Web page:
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Francis Spufford Books In Order

Publication Order of Standalone Novels

Red Plenty (2010) Hardcover  Paperback  Kindle
Golden Hill (2016) Hardcover  Paperback  Kindle

Francis Spufford is an English author born in 1964 and primarily known for writing non-fiction.

+Biography

Spufford was born to Professor Margaret Spufford and Professor Peter Spufford. Margaret was a social historian while Peter specialized in economic history. The nature of his parents’ scholarly backgrounds had a notable impact on the path Spufford chose to take.

As a non-fiction writer, Spufford has won awards for scientific, historical and political writing. The author, who boasts a degree in English literature which he acquired in 1985 from the University of Cambridge, prefers non-fiction but his style has such a strong element of story-telling.

In fact, many critics have suggested that Spufford spent his life essentially leading up to ‘Golden Hill’, his first true novel. The historical and political works he has produced over the decades have each boasted unexpectedly strong story-telling elements, with things having finally come to a head in ‘Red Plenty’.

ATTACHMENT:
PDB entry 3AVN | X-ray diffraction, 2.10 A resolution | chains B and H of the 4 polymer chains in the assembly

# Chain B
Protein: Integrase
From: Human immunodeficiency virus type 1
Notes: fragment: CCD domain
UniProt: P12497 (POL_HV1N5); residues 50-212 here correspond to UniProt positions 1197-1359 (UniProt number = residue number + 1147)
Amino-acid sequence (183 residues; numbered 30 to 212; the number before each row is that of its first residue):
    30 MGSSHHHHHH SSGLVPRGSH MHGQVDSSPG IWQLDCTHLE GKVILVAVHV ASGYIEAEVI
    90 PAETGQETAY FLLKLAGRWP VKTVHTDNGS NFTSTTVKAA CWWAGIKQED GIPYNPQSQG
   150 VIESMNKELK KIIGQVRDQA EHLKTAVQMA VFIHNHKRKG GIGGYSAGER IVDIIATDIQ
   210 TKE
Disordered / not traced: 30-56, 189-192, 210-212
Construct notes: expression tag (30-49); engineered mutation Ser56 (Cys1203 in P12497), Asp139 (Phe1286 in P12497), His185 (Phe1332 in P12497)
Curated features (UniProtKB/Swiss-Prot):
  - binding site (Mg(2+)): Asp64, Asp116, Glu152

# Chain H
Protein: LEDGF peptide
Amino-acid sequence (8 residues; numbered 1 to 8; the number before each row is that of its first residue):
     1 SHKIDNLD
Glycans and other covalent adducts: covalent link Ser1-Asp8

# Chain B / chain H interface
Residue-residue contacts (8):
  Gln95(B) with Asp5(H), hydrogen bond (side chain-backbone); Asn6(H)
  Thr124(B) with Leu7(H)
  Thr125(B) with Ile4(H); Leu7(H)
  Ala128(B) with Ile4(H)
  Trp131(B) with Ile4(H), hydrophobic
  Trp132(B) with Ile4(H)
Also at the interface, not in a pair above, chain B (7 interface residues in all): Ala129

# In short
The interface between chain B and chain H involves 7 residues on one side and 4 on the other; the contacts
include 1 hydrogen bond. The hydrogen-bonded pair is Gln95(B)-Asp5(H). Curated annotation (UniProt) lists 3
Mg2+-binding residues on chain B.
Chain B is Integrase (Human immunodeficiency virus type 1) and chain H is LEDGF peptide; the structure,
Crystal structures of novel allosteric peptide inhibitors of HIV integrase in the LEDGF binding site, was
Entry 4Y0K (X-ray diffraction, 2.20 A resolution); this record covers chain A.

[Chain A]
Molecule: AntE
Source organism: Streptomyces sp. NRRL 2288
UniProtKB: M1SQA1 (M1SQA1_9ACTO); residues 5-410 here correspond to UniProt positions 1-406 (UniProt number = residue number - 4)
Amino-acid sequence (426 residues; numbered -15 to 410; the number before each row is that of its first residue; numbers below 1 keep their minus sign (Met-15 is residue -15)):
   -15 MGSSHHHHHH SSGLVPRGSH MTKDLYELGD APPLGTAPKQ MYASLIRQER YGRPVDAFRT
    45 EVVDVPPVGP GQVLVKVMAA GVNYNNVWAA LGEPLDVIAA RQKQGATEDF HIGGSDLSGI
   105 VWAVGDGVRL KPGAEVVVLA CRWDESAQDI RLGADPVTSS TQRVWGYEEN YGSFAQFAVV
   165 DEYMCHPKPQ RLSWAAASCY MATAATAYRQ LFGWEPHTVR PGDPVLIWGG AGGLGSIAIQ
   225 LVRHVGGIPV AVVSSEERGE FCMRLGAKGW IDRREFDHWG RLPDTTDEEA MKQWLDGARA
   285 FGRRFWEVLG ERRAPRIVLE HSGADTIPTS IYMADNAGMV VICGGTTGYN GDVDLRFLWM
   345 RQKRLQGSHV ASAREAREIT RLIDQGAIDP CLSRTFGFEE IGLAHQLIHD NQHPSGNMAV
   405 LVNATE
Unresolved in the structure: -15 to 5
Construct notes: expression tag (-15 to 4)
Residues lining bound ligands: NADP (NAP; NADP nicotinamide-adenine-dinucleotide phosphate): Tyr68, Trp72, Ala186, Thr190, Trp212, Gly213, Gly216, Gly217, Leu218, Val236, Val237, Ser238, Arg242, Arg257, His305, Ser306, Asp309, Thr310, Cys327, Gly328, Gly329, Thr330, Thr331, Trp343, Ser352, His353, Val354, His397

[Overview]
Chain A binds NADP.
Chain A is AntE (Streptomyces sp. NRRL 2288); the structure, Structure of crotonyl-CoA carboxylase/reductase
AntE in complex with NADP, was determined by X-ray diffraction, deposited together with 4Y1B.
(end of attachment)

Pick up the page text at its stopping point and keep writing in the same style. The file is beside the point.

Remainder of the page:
The book, which looked at Sputnik and the Soviet Union, blends historical facts with fiction in a manner that Francis Spufford hadn’t experimented with before. The expectations surrounding Spufford’s exploration of the fiction arena have always been strong primarily because the author has written so widely, producing literary anthologies on history and even essays about technology.

The author has won prizes like the Writer’s Guild Award (Best Non-Fiction Book) and the Somerset Maugham Award. He has been shortlisted for the Aventis Prize and won the adoration of notable authors like Neil Gaiman.

A writing teacher at Goldsmiths College (and the University of London), and a Fellow of the Royal Society of Literature, Francis Spufford has been known to attract controversy in some circles for his strong defense of Christianity.

A practicing Christian himself, Spufford is married to Reverend Doctor Jessica Martin.

+Golden Hill